The Minister for Nature and Nitrogen Policy has granted Schiphol a nature permit. This is an important moment, as it means that we are complying with the applicable laws and regulations. We would like to explain why this is important and how this permit helps us on our way to a quieter, cleaner and better Schiphol.
Published on: 26 September 2023
A nature permit – why was this necessary?
The Nature Conservation Act has been in effect in the Netherlands since 2017. This act regulates the protection of natural areas, animal and plant species, and forests. To comply with this legislation we, as an airport, applied for a nature permit on 1 October 2020.
In order to protect nature, limits are set on nitrogen emissions and precipitation in and around natural areas, which we also call Natura2000 areas. In recent years, there has been much discussion in the Netherlands about the regulations surrounding nitrogen and their consequences. Schiphol also had to deal with this issue when it was revealed, in December 2021, that in order to qualify for a nature permit, we had to reduce nitrogen emissions.
How did Schiphol do that?
First, we looked at our own operations. We have been working for some time to reduce our nitrogen emissions. This includes trying to reduce nitrogen emissions by electrifying ground equipment, using electric ground power units and shore power for aircraft. In addition, since 2022, airlines have been paying higher airport charges if they come to Schiphol with an aircraft that emits a lot of nitrogen.
Another way to comply with the rules around nitrogen is by 'external netting'. In our case, this means that twelve livestock farmers voluntarily sold their nitrogen rights to us.
There are 500,000 flights in the permit. Will there no longer be a contraction?
The nature permit states a maximum of 500,000 flights. The reason is that when we submitted our permit application, we still assumed a maximum number of 500,000 flights. Meanwhile, the government has announced its intention to limit the number of flights.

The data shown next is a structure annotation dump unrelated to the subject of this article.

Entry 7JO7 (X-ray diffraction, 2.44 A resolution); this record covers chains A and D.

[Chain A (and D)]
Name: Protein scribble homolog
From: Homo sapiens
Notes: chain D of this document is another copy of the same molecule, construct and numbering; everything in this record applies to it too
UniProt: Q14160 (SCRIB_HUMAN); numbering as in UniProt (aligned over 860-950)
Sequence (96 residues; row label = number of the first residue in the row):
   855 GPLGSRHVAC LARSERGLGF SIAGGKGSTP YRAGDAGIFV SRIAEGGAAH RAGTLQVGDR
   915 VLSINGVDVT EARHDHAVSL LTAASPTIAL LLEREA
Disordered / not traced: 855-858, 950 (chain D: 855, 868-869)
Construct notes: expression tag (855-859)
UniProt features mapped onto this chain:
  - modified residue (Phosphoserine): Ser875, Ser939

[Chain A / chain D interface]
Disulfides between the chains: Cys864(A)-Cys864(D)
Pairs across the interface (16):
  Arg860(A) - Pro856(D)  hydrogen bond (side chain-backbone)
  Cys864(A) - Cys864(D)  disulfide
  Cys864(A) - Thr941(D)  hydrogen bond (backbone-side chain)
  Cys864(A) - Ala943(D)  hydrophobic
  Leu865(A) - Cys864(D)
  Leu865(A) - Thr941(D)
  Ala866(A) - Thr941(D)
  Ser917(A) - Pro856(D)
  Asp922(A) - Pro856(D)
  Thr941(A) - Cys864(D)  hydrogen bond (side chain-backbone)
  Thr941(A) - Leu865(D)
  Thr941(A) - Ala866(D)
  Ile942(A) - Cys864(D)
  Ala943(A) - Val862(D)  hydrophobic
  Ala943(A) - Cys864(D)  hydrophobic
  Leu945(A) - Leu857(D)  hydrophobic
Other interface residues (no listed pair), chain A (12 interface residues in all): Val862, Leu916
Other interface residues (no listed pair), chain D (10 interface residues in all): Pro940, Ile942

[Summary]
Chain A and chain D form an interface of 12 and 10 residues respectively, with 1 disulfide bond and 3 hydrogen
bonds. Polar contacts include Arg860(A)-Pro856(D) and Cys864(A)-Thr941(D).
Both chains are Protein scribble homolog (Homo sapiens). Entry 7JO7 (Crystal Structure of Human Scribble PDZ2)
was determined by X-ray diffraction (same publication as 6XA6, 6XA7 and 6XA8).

In the granting of this permit, the minister has taken the plans to reduce the number of flights at Schiphol into account. The government continues to take steps towards fewer flights at Schiphol through the Balanced Approach procedure and the experimental scheme. We support the basic principle of reducing nuisance for local residents, but we advocate a truly innovative approach. A new system with clear noise and environmental limits in which aviation becomes demonstrably cleaner and quieter.
Can the minister even make this decision with the elections ahead?
The minister thinks so. She says that, as the competent authority, she is bound by the applicable procedures regardless of the approaching elections to the House of Representatives. These procedures, she says, have been followed correctly and comprehensively.
In her letter to the House of Representatives, the minister writes that this concerns the implementation of existing policy, which is independent of political considerations or political decision-making. Moreover, she believes it is important that we, as an airport, comply with the relevant laws and regulations and that we receive clarity about the application we submitted.
As previously mentioned, this is an important moment for us. We want to continue to connect the Netherlands to the world in the future, but we realise that this must be done in a quieter, cleaner and better way. The nature permit now shows that we are complying with the applicable laws and regulations, and that provides certainty for our environment and for the aviation sector. Now that we have a nature permit, the way is clear to continue working on a new Airport Traffic Decree containing hard environmental and noise limits for aviation.
Curious about what else we want to do for a quieter, cleaner and better Schiphol? Read all about it in our 8-point plan.